While still rare, esophageal cancer is the fastest growing cancer diagnosis in the U.S. and is often deadly when left undetected. There are several risk factors for esophageal cancer, and patients suffering from frequent heartburn or acid reflux are at a higher risk. Esophageal cancer can be treated successfully if it is found early through screening.
Previously, the only screening method was endoscopy, a procedure which requires anesthesia. This new screening technology is called EsoGuard and can identify pre-cancerous cells (often linked to a condition called Barrett’s esophagus) that can be effectively eradicated through an outpatient procedure called ablation. Esophageal screening is recommended for patients who have three or more of the following risk factors for esophageal cancer: chronic reflux/heartburn symptoms, male, age 50+, white race, obese, smoker, or family history of Barrett’s esophagus or esophageal cancer. To schedule a screening or request more information, please call 203.276.GERD.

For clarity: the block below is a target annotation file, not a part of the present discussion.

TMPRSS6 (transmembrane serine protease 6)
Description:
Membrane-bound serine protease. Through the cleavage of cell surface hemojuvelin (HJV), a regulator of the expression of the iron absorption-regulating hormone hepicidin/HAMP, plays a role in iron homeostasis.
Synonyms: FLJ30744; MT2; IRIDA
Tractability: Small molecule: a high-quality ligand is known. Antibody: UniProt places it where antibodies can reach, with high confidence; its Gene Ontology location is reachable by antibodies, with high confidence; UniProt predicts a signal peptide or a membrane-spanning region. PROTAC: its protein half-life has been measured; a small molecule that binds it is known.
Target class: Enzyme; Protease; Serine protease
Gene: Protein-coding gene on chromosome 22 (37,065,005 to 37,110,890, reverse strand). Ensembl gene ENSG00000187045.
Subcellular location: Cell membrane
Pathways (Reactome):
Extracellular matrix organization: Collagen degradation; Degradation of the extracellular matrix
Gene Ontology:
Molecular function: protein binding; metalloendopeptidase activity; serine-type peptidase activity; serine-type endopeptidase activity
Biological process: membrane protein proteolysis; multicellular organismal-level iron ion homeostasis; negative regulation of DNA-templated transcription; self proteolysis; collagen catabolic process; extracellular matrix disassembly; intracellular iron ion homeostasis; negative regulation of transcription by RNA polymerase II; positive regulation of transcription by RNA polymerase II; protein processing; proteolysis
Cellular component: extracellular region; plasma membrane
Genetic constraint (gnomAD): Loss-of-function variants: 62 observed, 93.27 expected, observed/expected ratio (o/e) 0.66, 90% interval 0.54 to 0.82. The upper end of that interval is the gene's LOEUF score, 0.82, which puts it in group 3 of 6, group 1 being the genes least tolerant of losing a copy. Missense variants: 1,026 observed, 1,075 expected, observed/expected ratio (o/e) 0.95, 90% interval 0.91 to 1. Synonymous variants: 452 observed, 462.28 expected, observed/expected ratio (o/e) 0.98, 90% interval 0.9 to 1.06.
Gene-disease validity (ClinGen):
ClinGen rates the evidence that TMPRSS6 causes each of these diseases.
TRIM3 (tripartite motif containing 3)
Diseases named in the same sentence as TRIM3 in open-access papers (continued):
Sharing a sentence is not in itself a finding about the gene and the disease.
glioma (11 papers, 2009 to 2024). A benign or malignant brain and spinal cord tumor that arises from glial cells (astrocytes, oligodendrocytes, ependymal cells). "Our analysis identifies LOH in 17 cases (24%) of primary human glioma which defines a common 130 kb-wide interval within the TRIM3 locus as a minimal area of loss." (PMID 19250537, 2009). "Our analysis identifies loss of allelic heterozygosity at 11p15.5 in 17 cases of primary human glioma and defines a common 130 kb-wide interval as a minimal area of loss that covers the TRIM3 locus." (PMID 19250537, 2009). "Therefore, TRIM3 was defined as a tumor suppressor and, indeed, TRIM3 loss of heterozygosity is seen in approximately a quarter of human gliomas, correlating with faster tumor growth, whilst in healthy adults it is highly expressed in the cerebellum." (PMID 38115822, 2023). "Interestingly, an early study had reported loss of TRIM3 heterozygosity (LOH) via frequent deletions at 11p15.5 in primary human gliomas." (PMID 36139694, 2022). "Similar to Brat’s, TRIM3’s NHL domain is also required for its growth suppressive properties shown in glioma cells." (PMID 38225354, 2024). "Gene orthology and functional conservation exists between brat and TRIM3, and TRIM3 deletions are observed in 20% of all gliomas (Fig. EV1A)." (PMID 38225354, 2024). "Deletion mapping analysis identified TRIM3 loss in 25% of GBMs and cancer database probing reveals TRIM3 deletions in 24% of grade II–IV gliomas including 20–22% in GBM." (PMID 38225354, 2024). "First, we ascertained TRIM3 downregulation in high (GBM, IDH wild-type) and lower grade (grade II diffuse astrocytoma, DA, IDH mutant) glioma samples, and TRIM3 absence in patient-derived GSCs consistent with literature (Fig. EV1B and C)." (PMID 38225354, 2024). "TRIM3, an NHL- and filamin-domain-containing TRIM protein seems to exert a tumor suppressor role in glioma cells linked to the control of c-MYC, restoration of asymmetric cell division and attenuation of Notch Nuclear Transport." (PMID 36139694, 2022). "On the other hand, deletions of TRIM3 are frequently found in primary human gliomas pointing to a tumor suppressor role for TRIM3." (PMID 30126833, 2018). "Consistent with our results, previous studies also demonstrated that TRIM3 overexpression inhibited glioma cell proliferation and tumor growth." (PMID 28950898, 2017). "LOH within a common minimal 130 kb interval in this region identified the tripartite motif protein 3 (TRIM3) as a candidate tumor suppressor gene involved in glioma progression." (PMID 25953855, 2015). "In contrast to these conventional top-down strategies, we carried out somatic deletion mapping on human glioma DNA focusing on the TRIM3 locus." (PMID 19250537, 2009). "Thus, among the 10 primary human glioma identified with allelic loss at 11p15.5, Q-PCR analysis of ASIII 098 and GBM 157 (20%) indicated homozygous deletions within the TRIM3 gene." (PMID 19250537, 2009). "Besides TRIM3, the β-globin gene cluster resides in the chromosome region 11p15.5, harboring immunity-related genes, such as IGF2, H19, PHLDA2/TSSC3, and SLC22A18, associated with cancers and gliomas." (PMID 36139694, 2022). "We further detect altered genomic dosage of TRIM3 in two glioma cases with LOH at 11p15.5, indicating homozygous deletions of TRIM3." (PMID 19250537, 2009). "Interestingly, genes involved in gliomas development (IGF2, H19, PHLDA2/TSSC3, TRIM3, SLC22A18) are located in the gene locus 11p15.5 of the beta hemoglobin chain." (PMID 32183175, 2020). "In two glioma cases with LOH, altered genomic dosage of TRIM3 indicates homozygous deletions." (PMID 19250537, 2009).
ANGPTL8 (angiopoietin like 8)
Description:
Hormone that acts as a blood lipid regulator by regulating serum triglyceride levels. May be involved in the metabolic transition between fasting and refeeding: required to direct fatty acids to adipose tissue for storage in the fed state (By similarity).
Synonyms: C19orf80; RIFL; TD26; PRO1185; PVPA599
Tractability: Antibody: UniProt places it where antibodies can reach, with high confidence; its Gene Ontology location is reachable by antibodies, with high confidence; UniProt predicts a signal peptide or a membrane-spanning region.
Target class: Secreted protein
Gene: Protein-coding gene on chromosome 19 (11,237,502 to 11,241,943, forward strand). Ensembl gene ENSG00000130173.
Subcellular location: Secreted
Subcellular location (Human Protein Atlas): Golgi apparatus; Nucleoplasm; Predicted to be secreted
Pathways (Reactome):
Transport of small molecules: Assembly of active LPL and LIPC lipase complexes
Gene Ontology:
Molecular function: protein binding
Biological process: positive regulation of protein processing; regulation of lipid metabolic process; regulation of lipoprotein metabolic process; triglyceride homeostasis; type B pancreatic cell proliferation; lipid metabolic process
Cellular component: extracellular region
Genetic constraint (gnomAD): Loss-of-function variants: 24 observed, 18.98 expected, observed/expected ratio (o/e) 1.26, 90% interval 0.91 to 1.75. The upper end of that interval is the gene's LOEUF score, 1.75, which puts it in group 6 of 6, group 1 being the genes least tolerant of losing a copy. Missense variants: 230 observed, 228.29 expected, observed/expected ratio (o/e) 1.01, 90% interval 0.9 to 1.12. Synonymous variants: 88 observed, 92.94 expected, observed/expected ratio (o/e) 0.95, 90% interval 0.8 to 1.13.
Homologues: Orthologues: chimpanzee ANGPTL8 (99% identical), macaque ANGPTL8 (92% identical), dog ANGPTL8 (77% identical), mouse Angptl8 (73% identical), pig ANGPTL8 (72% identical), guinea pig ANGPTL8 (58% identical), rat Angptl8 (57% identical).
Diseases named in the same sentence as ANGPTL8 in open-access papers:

Conditions We Treat

Barrett’s Esophagus: A condition in which damage to the lining of the esophagus leads to potentially harmful changes to healthy cells.

Diverticulum: A pouch in a weak area of the esophagus that can increase in size and cause difficulty in swallowing, regurgitation and choking.

Dysphagia: Difficulty in swallowing which can be due to a range of causes.